When a Whiteland teen learned his church needed a better wheelchair accessible ramp, he knew he had found his Eagle Scout project.
And now that the work is done, a fellow church family can more easily get to services.
Whiteland Community High School junior Brandon Lingenfelter and his family attend SouthPointe Church in Whiteland, where the Fox family also attends. The Fox’s son, Aidan, 7, has a condition called dystonia, a movement disorder that causes the muscles to contract and spasm. Aidan uses a wheelchair.
Lingenfelter knew the church needed to update its ramp and saw improving it as a way to help his fellow parishioners, but also do a service to earn his badge.
“When our family heard that Brandon was taking the ramp on as a project, we were very touched by the fact that this incredible young man saw our need and was taking the steps necessary to make entry into the church building easier for our son,” said Aidan Fox’s mother, Sunshine Fox.
After someone mentioned the problem one day, Lingenfelter knew it was a good project for his Eagle Scout badge.
“SouthPointe is my home church, and it was a big need. We had one that wasn’t very sturdy,” he said.
Lingenfelter considers pursuing the rank of Eagle Scout both a huge undertaking and honor — but one that seemed a natural progression for him. He’s been a Boy Scout since first grade and is a current member of Boy Scout Troop 264.
Lingenfelter called on his fellow scouts for help. He had a crew of eight people who helped him construct the ramp. Materials cost about $1,700, which he raised from asking for donations.
“I learned a lot of leadership skills, like how to be more patient,” he said. “It looks really good and better than I’d expected.”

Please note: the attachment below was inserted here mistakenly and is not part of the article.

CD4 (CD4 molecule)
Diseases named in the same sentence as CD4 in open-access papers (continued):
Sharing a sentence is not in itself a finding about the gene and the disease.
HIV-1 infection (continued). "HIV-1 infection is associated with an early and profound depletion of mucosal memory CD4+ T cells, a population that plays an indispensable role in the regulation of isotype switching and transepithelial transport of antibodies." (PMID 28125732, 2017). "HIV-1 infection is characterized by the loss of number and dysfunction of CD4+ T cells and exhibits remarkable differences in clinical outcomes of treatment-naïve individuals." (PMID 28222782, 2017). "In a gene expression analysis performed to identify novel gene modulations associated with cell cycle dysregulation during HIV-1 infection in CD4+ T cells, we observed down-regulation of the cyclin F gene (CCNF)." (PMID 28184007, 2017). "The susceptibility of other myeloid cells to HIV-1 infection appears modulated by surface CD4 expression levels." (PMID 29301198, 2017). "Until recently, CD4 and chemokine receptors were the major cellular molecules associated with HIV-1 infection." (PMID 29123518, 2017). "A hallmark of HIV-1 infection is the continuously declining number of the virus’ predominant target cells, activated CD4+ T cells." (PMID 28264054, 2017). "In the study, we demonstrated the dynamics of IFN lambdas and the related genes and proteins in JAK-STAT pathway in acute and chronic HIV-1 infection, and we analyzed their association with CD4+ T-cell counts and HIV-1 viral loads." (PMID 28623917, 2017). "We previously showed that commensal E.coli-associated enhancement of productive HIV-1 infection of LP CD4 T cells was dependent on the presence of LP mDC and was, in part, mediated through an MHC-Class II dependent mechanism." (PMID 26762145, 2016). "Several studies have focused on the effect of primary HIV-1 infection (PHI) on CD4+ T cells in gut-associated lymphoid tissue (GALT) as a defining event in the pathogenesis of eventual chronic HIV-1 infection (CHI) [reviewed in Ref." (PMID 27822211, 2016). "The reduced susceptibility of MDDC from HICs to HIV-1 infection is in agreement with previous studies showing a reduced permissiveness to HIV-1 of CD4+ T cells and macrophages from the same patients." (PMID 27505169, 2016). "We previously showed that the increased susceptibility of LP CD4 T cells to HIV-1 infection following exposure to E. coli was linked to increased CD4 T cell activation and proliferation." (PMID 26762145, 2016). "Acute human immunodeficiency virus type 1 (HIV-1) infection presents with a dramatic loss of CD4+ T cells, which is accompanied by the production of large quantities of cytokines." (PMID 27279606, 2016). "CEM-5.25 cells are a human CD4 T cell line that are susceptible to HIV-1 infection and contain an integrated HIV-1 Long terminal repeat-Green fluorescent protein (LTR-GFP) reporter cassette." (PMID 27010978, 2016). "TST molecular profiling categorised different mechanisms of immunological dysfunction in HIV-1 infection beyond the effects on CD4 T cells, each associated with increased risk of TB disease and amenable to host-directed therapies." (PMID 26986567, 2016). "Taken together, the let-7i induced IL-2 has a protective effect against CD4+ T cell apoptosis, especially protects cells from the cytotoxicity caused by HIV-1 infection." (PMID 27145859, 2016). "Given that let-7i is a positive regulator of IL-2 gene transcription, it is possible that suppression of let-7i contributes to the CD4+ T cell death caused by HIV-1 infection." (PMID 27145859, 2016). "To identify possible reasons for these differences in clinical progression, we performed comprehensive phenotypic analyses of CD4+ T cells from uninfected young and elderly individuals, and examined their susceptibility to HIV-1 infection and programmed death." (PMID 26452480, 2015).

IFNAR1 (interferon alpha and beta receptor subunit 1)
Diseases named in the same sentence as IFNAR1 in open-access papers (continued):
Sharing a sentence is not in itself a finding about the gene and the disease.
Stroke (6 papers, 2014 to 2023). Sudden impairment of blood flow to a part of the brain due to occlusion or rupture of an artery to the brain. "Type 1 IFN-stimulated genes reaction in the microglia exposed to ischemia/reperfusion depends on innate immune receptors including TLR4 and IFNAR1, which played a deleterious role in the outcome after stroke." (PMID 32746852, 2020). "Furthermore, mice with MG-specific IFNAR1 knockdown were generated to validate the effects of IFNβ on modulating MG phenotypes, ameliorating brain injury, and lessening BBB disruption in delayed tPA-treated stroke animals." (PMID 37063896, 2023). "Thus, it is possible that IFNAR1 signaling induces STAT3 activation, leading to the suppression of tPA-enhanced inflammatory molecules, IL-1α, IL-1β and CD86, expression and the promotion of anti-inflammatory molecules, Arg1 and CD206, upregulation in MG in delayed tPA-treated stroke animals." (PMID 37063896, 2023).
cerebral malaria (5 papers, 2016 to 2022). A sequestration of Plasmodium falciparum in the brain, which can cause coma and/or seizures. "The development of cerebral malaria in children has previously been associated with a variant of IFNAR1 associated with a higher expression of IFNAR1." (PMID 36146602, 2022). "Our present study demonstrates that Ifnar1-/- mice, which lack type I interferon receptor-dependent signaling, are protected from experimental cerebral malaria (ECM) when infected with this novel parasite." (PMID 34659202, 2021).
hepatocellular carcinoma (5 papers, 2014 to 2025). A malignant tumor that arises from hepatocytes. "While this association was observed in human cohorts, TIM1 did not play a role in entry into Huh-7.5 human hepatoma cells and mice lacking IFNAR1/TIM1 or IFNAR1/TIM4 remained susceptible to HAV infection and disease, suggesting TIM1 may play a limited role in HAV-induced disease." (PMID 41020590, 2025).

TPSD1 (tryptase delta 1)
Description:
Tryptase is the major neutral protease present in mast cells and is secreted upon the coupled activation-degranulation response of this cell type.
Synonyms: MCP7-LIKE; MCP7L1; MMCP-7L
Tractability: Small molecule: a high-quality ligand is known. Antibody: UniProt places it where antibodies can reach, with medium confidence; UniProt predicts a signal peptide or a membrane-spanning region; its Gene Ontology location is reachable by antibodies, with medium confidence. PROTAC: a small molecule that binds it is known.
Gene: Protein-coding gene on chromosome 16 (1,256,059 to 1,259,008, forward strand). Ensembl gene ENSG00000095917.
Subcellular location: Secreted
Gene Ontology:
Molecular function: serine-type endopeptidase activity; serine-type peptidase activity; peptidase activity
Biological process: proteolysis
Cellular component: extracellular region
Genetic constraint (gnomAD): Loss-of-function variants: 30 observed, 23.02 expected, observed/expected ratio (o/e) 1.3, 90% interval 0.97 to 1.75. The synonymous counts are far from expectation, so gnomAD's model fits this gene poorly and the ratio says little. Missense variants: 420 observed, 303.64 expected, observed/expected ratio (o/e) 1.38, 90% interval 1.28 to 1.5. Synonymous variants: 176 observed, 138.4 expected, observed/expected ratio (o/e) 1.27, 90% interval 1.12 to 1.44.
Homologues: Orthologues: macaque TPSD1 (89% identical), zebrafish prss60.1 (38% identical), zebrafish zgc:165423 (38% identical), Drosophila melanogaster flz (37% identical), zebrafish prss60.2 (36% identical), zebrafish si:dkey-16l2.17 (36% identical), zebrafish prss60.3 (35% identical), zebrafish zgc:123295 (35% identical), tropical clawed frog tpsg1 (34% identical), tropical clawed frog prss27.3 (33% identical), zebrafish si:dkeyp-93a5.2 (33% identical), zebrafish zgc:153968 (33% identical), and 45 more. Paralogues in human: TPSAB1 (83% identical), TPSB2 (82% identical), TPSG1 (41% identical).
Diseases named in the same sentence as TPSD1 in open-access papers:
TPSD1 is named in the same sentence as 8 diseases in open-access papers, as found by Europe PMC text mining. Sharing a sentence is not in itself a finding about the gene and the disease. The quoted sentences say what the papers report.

The Fox family is grateful for Lingenfelter’s interest and dedication, which makes getting in and out of church easier for them.
“We understand the importance that community plays in everyday life and are so happy that our community has embraced Aidan with open arms,” Sunshine Fox said.
“As Aidan grows and becomes more difficult to maneuver, we have come upon many situations where it is a struggle to get him into certain buildings. Knowing that he will be able to attend church with our family as he continues to grow is so very important to us.”
SouthPointe Church Pastor Charles Howard said the building, which is 131 years old, has never had this accessibility. SouthPointe has been in the building off Whiteland Road for four years.
“Without doubt, it has kept people from attending a worship gathering, and I am relieved that this barrier has been eliminated,” he said.
“We are elated that Brandon captured the vision for this project. It wasn’t just a means to an end for him; it was personal. SouthPointe is his church. Aidan is a fellow attender. It was a functional need that could serve people now and for years to come.”